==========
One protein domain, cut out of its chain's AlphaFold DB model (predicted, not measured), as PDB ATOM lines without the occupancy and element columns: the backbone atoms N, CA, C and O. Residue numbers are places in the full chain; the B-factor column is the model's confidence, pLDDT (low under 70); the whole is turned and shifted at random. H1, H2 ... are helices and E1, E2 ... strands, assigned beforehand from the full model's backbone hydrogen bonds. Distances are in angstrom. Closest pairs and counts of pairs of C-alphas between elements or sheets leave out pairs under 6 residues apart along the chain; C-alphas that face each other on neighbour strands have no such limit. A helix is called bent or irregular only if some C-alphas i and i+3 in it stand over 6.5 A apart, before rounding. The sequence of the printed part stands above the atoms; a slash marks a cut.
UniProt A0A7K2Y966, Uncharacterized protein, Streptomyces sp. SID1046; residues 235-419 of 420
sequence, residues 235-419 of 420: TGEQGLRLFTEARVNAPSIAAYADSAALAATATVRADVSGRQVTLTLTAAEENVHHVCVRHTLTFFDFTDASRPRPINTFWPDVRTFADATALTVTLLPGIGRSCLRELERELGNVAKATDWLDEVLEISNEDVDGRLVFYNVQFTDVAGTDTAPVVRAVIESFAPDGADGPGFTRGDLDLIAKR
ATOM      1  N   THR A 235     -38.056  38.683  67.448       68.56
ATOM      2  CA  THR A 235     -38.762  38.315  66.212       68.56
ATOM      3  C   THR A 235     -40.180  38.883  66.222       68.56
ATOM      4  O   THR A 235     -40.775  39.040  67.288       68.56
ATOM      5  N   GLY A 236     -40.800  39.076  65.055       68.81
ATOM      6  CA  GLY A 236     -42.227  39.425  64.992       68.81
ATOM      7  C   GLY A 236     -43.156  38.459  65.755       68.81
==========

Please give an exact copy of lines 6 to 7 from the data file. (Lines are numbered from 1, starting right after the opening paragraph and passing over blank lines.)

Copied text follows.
ATOM      4  O   THR A 235     -40.775  39.040  67.288       68.56
ATOM      5  N   GLY A 236     -40.800  39.076  65.055       68.81